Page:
Dividend imputation – which is common globally – provides a dividend recipient with a tax credit for tax that has already been paid by the company producing the dividend. This is to avoid double taxation on the same amount of money.
Changes introduced by John Howard and Peter Costello provided cash back to people who paid no income tax but still received dividends from their portfolios. This was the unusual quirk Labor had planned to abolish.
Mr Smith said Labor should have applied a means test to its policy to ensure that only rich Australians lost the entitlement. As previously reported, Labor considered doing this but decided against it because it would have robbed the party of billions in potential revenue.
The Coalition ruthlessly targeted Labor over the policy – branding it a “retiree tax” – before and during the election campaign, and many Labor figures have conceded it played a role in the party’s unexpected defeat in May 18.
Liberal backbencher Tim Wilson conducted a series of public inquiries around the country which heard from upset retirees who made modest financial gains from their cash refunds but relied on the annual payments.
“Labor sold the whole thing incompetently,” Mr Smith said on Tuesday. “They should have put a threshold on it, so wealthy people like me would pay the tax, but pensioners and less well-off people would not meet that threshold.”
When Mr Smith complained about the cash refunds to the ATO in 2017, he received a reply from commissioner Chris Jordan, who promised to look into the businessman’s “unusual request” to pay more tax.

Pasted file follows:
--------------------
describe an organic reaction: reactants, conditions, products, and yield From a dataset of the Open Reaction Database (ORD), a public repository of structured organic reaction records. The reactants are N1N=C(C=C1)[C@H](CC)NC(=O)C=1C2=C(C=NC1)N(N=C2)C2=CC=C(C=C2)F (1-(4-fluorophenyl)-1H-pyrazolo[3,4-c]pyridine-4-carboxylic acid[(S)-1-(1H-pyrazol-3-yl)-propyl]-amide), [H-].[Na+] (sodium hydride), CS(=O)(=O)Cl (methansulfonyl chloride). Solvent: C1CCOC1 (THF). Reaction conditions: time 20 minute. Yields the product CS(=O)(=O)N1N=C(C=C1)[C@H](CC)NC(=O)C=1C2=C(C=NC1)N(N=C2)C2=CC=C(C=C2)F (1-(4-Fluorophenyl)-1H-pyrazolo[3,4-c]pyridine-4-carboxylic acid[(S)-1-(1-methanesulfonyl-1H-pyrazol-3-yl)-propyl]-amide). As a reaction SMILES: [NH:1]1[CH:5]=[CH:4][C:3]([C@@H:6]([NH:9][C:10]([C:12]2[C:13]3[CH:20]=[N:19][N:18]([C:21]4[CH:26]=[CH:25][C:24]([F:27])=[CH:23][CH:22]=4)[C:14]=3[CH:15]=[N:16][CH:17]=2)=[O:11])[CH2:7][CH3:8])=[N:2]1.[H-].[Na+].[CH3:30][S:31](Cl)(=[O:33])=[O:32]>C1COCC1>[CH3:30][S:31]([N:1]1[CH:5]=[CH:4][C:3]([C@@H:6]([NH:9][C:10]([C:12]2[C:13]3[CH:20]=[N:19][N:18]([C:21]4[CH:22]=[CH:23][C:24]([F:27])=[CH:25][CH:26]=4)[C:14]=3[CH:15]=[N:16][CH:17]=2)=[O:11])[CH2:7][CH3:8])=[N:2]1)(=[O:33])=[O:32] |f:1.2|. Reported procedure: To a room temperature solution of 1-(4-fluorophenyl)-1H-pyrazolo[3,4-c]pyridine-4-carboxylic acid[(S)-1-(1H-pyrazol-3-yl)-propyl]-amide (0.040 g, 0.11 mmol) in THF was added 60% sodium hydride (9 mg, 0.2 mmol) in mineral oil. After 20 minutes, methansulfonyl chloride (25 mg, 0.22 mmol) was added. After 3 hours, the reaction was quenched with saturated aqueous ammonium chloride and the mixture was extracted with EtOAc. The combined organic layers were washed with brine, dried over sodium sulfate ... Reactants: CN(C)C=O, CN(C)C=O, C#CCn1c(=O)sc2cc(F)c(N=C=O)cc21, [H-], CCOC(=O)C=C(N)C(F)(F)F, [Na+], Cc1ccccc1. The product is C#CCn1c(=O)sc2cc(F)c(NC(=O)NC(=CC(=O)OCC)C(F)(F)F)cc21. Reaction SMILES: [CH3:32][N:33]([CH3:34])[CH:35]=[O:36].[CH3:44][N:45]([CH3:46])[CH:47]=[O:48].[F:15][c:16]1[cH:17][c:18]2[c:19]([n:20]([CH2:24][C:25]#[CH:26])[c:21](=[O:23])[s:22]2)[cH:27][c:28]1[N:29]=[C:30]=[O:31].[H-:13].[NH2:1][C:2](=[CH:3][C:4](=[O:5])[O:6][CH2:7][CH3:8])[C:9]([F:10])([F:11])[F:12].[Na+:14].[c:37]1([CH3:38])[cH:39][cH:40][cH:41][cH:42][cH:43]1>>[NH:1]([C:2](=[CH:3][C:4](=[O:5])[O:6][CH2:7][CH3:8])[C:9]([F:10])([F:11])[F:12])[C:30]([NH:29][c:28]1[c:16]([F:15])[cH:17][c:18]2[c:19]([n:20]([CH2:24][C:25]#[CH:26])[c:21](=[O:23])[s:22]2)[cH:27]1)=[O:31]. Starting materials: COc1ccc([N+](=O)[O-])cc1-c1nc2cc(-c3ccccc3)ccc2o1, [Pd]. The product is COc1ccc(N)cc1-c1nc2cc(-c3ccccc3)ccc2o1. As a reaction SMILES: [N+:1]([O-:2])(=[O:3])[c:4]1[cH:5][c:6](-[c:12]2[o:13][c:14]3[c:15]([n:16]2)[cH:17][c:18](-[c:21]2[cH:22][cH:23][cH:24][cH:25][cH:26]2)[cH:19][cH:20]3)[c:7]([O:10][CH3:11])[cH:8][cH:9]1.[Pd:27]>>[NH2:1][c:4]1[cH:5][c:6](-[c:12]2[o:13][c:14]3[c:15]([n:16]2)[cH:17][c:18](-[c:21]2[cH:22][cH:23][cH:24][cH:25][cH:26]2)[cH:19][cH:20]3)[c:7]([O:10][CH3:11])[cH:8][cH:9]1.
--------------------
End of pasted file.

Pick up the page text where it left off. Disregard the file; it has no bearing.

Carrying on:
“It’s not every day I get such a request – in fact I can’t think of any day I have been asked that question,” Mr Jordan wrote.
Mr Murrell said Mr Smith had a “classic superannuation fund” and the annual tax refunds he received would be in line with other high net worth Australians.
“Every individual of Dick’s standing would have a similar fund, I would assume,” Mr Murrell said.
Abolishing franking credits would have saved a Labor government $5.6 billion in year one, growing to $8 billion a year, which it could have used to fund other priorities.
Labor MPs broadly fall into two camps: those who want to junk the policy entirely and those who say it should be retained but grandfathered or capped.
Labor MP Ed Husic said the internal review must run its course but warned: “At some point the public is going to question whether we can continue to let this scheme grow at the rate that it is when we have a government quibbling about whether you can afford to properly adjust deeming rates for pensioners.”
Grandfathering the scheme would retain people’s existing benefits but block it for future retirees. This would deny Labor a serious chunk of funding for other priorities.
A cap of $5000 to $10,000 would exempt a large number of shareholders. The Australian Council of Social Services says a rule of thumb indicates a person receiving $10,000 a year in refundable franking credits would generally hold about $500,000 in shares.
Opposition Leader Anthony Albanese and shadow treasurer Jim Chalmers have said Labor’s policies are all up for review and they will not take an identical agenda to the next election.